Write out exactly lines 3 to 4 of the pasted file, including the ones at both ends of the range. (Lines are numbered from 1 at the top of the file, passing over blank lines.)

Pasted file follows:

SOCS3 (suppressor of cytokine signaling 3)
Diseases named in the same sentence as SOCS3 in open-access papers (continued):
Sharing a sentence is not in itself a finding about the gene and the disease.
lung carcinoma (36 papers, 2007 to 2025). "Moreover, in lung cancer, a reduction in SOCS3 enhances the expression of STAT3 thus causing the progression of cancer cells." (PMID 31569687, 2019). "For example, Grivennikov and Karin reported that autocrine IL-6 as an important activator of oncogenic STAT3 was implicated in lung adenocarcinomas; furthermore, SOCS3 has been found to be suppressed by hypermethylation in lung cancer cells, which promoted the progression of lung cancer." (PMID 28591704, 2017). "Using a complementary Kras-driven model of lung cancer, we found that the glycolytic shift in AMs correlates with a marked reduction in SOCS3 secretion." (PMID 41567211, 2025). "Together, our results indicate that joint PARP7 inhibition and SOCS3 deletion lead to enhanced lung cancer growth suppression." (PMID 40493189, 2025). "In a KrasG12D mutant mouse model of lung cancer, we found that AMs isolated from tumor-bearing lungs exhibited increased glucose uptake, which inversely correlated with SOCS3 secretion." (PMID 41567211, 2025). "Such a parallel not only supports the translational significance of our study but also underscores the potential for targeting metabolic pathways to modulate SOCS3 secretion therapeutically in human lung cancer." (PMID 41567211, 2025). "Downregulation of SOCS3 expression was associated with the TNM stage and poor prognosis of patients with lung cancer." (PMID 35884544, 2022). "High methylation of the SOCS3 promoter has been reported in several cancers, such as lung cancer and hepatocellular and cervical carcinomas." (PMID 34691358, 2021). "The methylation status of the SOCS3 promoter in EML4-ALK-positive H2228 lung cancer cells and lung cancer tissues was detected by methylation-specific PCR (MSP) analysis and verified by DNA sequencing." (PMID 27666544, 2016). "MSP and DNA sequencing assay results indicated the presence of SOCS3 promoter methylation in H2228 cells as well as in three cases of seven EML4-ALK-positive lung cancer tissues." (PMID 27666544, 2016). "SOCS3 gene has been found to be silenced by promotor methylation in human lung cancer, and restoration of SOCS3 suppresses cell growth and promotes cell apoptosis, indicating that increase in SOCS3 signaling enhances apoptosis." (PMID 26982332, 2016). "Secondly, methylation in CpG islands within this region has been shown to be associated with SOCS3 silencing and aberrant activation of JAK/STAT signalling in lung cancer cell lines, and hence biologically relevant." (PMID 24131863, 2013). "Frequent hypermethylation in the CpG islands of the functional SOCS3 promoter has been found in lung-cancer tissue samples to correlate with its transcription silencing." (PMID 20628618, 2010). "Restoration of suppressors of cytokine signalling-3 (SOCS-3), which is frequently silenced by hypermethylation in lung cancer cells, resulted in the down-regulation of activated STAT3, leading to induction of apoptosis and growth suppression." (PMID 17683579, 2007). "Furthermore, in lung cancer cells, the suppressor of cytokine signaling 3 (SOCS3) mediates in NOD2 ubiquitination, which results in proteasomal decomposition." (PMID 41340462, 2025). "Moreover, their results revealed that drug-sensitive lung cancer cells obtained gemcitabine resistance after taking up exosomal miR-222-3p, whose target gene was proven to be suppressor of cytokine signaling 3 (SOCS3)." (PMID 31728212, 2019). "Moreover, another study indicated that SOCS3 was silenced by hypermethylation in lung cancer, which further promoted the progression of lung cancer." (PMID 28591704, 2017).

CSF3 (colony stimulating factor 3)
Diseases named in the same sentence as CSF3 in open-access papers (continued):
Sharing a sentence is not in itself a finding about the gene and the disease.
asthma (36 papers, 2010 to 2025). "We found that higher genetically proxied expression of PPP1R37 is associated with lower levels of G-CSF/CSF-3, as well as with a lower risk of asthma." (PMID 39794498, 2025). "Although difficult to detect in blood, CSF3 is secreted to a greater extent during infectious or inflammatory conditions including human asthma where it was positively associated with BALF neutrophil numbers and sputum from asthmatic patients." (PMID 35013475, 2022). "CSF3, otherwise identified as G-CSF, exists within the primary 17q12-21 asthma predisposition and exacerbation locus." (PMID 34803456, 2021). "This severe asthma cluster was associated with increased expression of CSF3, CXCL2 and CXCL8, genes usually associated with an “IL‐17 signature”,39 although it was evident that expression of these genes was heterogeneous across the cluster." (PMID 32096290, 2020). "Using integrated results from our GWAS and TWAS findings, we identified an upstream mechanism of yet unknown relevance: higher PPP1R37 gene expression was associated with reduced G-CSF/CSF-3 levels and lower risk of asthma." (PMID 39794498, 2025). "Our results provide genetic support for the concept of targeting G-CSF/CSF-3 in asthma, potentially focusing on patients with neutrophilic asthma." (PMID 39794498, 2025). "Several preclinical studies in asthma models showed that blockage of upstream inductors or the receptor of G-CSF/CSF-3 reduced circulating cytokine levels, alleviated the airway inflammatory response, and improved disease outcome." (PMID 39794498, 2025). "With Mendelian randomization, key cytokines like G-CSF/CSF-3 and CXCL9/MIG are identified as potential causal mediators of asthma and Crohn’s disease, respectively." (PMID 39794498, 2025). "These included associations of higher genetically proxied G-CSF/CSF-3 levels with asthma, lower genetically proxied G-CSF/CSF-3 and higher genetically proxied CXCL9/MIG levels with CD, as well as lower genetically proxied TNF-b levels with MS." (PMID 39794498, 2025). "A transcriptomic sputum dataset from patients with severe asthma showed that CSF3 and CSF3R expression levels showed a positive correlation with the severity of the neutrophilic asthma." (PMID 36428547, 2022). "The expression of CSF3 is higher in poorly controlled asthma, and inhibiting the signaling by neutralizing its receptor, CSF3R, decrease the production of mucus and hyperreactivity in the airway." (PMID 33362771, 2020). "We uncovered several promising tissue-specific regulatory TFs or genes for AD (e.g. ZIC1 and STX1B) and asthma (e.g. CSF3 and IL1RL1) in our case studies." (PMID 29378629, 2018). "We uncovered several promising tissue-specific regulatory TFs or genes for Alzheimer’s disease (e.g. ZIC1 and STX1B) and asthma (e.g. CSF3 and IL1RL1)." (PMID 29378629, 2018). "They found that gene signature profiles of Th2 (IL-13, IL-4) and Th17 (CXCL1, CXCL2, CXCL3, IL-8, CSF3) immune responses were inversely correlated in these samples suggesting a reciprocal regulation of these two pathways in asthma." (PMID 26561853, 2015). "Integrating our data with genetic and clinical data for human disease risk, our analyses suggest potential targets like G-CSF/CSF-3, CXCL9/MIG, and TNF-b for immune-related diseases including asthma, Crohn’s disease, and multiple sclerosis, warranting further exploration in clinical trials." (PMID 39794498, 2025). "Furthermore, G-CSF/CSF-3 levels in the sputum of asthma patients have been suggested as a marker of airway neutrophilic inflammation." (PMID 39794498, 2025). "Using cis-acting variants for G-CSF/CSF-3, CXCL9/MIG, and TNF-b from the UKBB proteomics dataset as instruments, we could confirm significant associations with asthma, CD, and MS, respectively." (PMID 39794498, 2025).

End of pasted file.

Sharing a sentence is not in itself a finding about the gene and the disease.
lung carcinoma (36 papers, 2007 to 2025). "Moreover, in lung cancer, a reduction in SOCS3 enhances the expression of STAT3 thus causing the progression of cancer cells." (PMID 31569687, 2019). "For example, Grivennikov and Karin reported that autocrine IL-6 as an important activator of oncogenic STAT3 was implicated in lung adenocarcinomas; furthermore, SOCS3 has been found to be suppressed by hypermethylation in lung cancer cells, which promoted the progression of lung cancer." (PMID 28591704, 2017). "Using a complementary Kras-driven model of lung cancer, we found that the glycolytic shift in AMs correlates with a marked reduction in SOCS3 secretion." (PMID 41567211, 2025). "Together, our results indicate that joint PARP7 inhibition and SOCS3 deletion lead to enhanced lung cancer growth suppression." (PMID 40493189, 2025). "In a KrasG12D mutant mouse model of lung cancer, we found that AMs isolated from tumor-bearing lungs exhibited increased glucose uptake, which inversely correlated with SOCS3 secretion." (PMID 41567211, 2025). "Such a parallel not only supports the translational significance of our study but also underscores the potential for targeting metabolic pathways to modulate SOCS3 secretion therapeutically in human lung cancer." (PMID 41567211, 2025). "Downregulation of SOCS3 expression was associated with the TNM stage and poor prognosis of patients with lung cancer." (PMID 35884544, 2022). "High methylation of the SOCS3 promoter has been reported in several cancers, such as lung cancer and hepatocellular and cervical carcinomas." (PMID 34691358, 2021). "The methylation status of the SOCS3 promoter in EML4-ALK-positive H2228 lung cancer cells and lung cancer tissues was detected by methylation-specific PCR (MSP) analysis and verified by DNA sequencing." (PMID 27666544, 2016). "MSP and DNA sequencing assay results indicated the presence of SOCS3 promoter methylation in H2228 cells as well as in three cases of seven EML4-ALK-positive lung cancer tissues." (PMID 27666544, 2016). "SOCS3 gene has been found to be silenced by promotor methylation in human lung cancer, and restoration of SOCS3 suppresses cell growth and promotes cell apoptosis, indicating that increase in SOCS3 signaling enhances apoptosis." (PMID 26982332, 2016). "Secondly, methylation in CpG islands within this region has been shown to be associated with SOCS3 silencing and aberrant activation of JAK/STAT signalling in lung cancer cell lines, and hence biologically relevant." (PMID 24131863, 2013). "Frequent hypermethylation in the CpG islands of the functional SOCS3 promoter has been found in lung-cancer tissue samples to correlate with its transcription silencing." (PMID 20628618, 2010). "Restoration of suppressors of cytokine signalling-3 (SOCS-3), which is frequently silenced by hypermethylation in lung cancer cells, resulted in the down-regulation of activated STAT3, leading to induction of apoptosis and growth suppression." (PMID 17683579, 2007). "Furthermore, in lung cancer cells, the suppressor of cytokine signaling 3 (SOCS3) mediates in NOD2 ubiquitination, which results in proteasomal decomposition." (PMID 41340462, 2025). "Moreover, their results revealed that drug-sensitive lung cancer cells obtained gemcitabine resistance after taking up exosomal miR-222-3p, whose target gene was proven to be suppressor of cytokine signaling 3 (SOCS3)." (PMID 31728212, 2019). "Moreover, another study indicated that SOCS3 was silenced by hypermethylation in lung cancer, which further promoted the progression of lung cancer." (PMID 28591704, 2017).